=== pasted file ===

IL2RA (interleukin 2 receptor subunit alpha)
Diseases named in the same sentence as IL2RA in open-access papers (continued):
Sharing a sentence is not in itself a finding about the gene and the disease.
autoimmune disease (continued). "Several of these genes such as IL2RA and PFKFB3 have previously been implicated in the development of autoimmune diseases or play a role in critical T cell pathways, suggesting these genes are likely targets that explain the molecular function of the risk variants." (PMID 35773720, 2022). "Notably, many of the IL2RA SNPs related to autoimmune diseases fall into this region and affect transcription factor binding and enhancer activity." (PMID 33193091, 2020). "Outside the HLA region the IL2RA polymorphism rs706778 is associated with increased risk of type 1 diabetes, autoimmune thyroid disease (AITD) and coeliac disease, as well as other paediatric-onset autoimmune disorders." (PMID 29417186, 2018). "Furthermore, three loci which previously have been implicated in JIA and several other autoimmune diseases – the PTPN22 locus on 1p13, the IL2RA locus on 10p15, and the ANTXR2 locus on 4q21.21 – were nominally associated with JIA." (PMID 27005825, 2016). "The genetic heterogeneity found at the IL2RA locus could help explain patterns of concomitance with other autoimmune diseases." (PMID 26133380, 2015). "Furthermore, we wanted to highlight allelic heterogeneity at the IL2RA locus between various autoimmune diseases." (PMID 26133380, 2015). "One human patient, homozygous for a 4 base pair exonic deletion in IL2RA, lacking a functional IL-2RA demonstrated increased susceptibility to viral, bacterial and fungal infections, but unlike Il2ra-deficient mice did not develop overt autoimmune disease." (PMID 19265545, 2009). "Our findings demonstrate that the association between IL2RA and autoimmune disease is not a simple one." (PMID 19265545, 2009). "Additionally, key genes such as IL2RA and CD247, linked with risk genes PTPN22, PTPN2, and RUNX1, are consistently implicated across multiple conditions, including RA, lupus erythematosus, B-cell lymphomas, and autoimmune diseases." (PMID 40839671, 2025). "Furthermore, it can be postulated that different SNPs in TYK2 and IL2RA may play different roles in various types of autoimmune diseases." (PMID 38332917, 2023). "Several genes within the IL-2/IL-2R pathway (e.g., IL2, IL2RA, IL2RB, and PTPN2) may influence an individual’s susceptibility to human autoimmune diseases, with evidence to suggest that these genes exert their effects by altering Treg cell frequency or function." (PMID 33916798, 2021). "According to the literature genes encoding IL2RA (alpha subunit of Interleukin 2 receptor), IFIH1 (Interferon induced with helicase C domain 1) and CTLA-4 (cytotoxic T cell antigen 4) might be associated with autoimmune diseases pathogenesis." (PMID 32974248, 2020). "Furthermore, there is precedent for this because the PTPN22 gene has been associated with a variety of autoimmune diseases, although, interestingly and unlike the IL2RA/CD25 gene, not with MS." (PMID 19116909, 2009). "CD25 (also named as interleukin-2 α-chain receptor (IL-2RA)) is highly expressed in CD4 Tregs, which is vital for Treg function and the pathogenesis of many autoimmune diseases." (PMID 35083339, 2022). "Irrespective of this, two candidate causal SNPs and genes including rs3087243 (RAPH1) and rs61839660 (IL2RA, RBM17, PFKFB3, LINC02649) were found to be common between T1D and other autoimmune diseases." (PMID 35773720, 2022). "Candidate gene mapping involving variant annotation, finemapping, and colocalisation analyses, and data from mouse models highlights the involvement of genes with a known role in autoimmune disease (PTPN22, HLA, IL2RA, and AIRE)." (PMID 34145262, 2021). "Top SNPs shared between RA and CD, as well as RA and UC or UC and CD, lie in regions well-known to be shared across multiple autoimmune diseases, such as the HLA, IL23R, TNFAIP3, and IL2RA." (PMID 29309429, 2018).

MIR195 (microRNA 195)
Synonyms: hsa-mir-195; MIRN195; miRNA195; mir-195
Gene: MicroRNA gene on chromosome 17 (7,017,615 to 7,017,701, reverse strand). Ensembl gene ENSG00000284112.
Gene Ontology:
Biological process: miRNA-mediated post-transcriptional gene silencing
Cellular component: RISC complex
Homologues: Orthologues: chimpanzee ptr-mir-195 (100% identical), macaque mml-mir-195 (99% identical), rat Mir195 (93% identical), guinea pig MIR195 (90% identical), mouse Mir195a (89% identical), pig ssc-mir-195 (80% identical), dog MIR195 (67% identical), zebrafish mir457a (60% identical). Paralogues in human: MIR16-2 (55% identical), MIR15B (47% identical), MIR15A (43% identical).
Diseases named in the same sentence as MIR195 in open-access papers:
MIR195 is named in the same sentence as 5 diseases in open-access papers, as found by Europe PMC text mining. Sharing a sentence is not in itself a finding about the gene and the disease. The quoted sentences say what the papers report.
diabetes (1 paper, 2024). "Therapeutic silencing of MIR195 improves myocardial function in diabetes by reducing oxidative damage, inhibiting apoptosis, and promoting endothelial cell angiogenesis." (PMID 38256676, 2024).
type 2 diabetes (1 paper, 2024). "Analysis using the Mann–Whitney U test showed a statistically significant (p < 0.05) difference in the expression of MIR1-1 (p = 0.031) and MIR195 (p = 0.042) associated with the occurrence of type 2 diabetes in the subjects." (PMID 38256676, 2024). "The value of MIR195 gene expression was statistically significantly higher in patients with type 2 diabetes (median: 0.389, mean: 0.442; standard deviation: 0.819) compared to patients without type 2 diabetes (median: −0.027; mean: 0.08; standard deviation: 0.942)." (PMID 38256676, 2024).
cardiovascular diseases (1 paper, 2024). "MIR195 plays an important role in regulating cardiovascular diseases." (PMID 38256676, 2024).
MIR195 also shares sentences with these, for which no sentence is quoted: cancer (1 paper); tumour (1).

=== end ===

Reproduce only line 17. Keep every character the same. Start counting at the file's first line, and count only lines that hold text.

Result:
MIR195 also shares sentences with these, for which no sentence is quoted: cancer (1 paper); tumour (1).